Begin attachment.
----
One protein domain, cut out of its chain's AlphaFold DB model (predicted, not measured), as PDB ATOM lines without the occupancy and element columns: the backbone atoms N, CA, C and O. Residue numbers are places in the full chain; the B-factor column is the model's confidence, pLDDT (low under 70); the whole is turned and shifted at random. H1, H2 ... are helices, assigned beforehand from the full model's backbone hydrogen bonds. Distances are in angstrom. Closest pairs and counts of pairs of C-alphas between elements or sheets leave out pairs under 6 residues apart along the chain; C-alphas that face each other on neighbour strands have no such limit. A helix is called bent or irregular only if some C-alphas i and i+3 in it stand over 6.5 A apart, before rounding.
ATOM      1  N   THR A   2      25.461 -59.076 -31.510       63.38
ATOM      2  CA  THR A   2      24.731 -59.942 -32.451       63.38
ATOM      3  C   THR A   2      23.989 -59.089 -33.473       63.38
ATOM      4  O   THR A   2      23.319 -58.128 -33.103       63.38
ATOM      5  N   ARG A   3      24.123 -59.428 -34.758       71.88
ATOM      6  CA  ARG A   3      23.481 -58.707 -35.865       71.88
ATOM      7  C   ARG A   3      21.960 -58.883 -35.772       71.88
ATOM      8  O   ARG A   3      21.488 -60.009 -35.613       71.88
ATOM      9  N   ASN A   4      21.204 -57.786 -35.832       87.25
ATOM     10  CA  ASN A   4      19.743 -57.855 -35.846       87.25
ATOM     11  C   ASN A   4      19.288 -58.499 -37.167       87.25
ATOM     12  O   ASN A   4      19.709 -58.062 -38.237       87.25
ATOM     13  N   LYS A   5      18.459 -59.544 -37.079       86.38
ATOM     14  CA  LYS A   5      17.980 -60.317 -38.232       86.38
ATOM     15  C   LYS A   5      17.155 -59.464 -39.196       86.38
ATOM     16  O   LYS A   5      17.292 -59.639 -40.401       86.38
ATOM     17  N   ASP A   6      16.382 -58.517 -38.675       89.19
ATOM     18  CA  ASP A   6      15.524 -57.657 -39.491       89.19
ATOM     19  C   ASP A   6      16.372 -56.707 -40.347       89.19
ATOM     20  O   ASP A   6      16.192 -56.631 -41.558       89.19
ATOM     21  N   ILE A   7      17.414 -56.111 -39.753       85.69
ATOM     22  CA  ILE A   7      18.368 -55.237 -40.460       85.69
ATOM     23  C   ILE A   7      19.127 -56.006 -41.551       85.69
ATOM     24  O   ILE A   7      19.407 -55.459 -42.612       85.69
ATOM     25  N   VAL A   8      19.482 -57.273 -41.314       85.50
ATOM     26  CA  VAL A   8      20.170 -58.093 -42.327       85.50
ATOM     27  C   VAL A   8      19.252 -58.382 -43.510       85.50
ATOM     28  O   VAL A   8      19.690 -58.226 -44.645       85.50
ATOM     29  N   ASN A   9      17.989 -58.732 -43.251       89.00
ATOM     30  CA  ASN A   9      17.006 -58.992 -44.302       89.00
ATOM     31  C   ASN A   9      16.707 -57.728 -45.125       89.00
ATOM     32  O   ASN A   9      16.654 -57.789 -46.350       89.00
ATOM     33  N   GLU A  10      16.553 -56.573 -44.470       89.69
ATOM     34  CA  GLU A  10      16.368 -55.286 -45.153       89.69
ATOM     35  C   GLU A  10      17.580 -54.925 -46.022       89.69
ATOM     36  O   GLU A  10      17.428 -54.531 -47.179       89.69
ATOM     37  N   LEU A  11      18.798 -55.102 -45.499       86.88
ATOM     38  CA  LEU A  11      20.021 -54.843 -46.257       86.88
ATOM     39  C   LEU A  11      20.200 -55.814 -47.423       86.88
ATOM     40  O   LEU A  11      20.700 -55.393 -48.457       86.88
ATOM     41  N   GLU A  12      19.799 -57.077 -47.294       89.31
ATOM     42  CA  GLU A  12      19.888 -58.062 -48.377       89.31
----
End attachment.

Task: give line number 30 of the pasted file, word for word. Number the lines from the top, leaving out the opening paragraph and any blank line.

ATOM     30  CA  ASN A   9      17.006 -58.992 -44.302       89.00